- Under Promotion section, we should link to the ODF Adoption TC’s web page here and mention that they also manage the web site http://OpenDocument.xml.org
- The promotion activities of OpenOffice.org should be included in the bullet list that follows, right? Not clear why it is not.
- “…as well as other companies who may or may not be working inside…” is weird. Was someone attempting to say something here. The fact that the ODF Alliance is stated has having “more than 280 members” should make it obvious that not all are members of the OASIS ODF TC. Is anything added by having this statement?
- ODF Alliance has 362 organizational members according to their latest newsletter here .
- In Adoption section, there is repetition of information that was already covered in the Application support section, such as the Microsoft-funded translator work.
- The Adoption section is incomplete, missing adoptions in Brazil, Argentina, Extremadura Spain, and India. The ODF Alliance newsletters have the details on these and others. This whitepaper is a good summary.
- In Criticism section, the statements, “Some mathematicians do not think that the choice of the MathML W3C standard for use in OpenDocument is a good choice” and “monstrosity written purely by web designers” lack an authoritative citation. All that is given is a link to an unnamed commenter on a GrokLaw article, whose credentials as a mathematician or a spokesman for mathematicians are not obvious. Consider that one of the authors of the MathML 2.0 standard, and co-chair of the W3C’s Math Working Group, is Patrick Ion, editor of the American Mathematical Society’s Mathematical Reviews. So the credibility of MathML should not so easily be set aside by a single anonymous, unsubstantiated comment. I’d also note that the Wikipedia artcle for MathML does not note such criticism.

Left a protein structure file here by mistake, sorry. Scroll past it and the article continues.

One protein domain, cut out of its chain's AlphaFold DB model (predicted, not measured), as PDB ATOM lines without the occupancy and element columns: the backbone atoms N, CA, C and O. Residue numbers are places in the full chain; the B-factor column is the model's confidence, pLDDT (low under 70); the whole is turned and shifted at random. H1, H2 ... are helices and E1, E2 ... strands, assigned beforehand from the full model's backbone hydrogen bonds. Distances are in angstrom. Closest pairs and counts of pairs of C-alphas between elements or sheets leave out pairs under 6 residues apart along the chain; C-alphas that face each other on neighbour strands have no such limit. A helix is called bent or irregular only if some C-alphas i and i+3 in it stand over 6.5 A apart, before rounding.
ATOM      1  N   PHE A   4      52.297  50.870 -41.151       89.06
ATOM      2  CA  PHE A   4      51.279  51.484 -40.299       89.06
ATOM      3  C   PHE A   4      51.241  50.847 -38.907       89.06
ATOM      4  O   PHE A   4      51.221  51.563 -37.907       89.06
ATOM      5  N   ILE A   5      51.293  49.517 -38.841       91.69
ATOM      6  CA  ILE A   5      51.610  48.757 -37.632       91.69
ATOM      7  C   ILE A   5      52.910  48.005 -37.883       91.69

- “The OpenDocument ISO specification does not contain a defined formula language” is more precise as “The OpenDocument ISO specification does not define a standard spreadsheet formula language.”
- “This means that ISO conforming files do not have to be compatible.” This is a weak argument. Even if the spreadsheet language were defined, ISO conforming documents are not required to be compatible. For example, two implementations may implement different subsets of features. And even without a formula standard, implementations can still be compatible. For example, 1-2-3 , Quattro Pro and OpenOffice have been able to read Excel formulas for years, even though Microsoft had not specified this. Maybe what is meant here is “This means that spreadsheet implementations currently rely on application-level interoperability testing rather than referencing a normative specification of formula syntax and semantics.”
- The criticism of the ability to embed Java applets is new to me. No reference is given for this criticism. The section number establishes the existence of the feature, but does not establish grounds for criticizing it. Is this original research? If so, it does not belong on Wikipedia.
1/28/07 — corrected link to ODF’s Talk page